"Florence Mill" Story Telling

Story telling:
  • During the Florence Days of 2002-2004, the Florence Mill has hosted a Historic Storytelling Program featuring a historic figure retelling tales from a bygone era.  For the years 2002 and 2003, the storyteller was from the Corps of Discovery expedition led by Lewis and Clark.  For 2002, the storyteller was Darrel Draper, playing the part of George Drouillard, the half French-half Shawnee native scout that accompanied Lewis & Clark on their expedition to the west coast and back.  For 2003, Dale Clark portrayed Patrick GassPhotos of the 2003 event.

  • For 2004, Darrel Draper returned but this year he performed Colonel Peter A. Sarpy (1805-1865), the legendary frontiersman and fur trader, for which Sarpy County is named for.  Mr. Sarpy arrived in the Bellevue area (1829?) long before the area was open to settlers, and is often credited with having been the first white settler in the area, which could not be the case as the American Fur Trading Company, which Peter Sarpy took over in 1835*, had been established since 1810.  The American Fur Company trading post was located in a place known as "Trading Point" (aka, "Trader's Point"), the place that later became known as Bellevue.  Later on, Mr. Sarpy was one of the proprietors of the "Old Town Company" that planned out the future Belleview (Bellevue), formed in 1854 following the Kansas-Nebraska Act that made the territory available for settlement.  Mr. Sarpy was friendly to and respected by the natives (calling him "White Chief"), even making Ni-co-mi*, an Omaha native woman his wife.  Mr. Sarpy was from the founding fathers of St. Louis, the Chouteau family, also known for operating the largest number of fur trading posts throughout the frontier.

    If you think that Peter Sarpy having lived the majority of his time in Bellevue (and parts of Sarpy County) seems out of place for Florence, you don't know the full story.  Mr. Sarpy was operating a small dingy type ferry when the Mormons arrived in 1846, too small for moving the numbers across the Missouri that was needed.  After preliminary planning for a bigger ferry, Brigham Young approached Mr. Sarpy to see if he would be interested in a joint effort; he was and became part owner of the first Mormon ferry built around L Street (sometimes referred to as Sarpy's ferry).  Later on that ferry was moved upstream to near the Mormon Bridge's location, right next to the current location of the Florence Mill.  At the time, the mill was slightly west of its current location (approximately 400 feet) and was a center of activity every day.  It seems plausible that Mr. Sarpy would visit the new ferry location, and visit the Grist Mill that Brigham Young had built.  Mr. Sarpy, may very well have stood inside the original Florence Mill when it was operated by the Mormons.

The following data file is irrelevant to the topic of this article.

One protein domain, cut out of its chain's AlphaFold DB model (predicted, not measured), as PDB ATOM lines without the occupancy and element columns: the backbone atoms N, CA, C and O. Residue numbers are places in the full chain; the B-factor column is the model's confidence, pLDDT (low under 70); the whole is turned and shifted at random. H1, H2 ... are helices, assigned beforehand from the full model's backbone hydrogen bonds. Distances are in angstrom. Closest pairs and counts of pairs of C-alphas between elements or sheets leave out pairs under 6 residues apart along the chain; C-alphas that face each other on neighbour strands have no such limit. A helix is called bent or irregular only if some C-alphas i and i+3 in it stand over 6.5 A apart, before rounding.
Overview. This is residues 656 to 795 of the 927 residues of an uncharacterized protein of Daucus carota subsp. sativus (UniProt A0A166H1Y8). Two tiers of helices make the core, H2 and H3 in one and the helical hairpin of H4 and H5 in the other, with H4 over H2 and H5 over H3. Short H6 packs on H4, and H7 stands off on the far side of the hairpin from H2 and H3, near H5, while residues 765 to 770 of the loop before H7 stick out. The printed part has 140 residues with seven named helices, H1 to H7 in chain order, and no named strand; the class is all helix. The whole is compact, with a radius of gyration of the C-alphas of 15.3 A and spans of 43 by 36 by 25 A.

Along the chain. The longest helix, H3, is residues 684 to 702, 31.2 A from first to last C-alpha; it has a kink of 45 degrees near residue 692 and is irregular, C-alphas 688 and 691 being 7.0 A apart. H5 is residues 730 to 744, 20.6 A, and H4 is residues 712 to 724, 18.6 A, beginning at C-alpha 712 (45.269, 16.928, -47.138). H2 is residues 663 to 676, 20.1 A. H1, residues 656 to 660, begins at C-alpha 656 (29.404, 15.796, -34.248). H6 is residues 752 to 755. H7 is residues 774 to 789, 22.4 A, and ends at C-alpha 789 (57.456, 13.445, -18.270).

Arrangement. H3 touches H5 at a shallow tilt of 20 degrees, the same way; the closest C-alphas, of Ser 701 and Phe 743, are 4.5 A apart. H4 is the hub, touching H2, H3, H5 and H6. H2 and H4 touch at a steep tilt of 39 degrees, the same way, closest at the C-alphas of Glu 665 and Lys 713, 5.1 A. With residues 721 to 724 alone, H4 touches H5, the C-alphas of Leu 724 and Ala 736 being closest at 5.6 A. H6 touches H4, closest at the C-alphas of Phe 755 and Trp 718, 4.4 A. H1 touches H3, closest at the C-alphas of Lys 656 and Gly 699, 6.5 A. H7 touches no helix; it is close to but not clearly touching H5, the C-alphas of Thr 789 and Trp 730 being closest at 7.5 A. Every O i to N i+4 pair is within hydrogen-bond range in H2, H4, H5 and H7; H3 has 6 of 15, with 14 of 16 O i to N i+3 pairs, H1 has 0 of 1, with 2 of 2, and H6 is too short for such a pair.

Mr. Sarpy's relationship with the Mormons continued throughout his life, and up in his later years, he announced plans to visit his friends in Salt Lake City.  The announcement created quite a stir, going so far as a Council Bluffs newspaper accusing Mr. Sarpy of abandoning Bellevue.  Mr. Sarpy's swift response with a quill explaining otherwise was poetic justice at its best.  It turned out that Mr. Sarpy, although placing ads for accompaniment and raising funds for the trip, never actually made the journey.  He died in 1865, was buried near Plattsmouth where he resided at the time, and his body was later moved back to St. Louis to be buried with the rest of his family.

  • For the year 2003, Dale Clark portrayed Patrick Gass from the Corps of Discovery expedition led by Lewis and Clark.  Click on the images to see an enlarged view.

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  • For the year 2002, Darrel Draper played George Drouillard, the half Shawnee-half French scout that accompanied the Corps of Discovery expedition led by Lewis and Clark.

  • For the year 2001, Native American, Matt Sitting Bear Jones told the Otoe/Missouria Nation story, "The Forgotten Tribe."  This was the first year of the story telling at the mill.

  • If you missed any of the past years of story telling, the archives are still floating in time, although they will not pass through our time again.  Next time make plans early; they are the times you will never forget.

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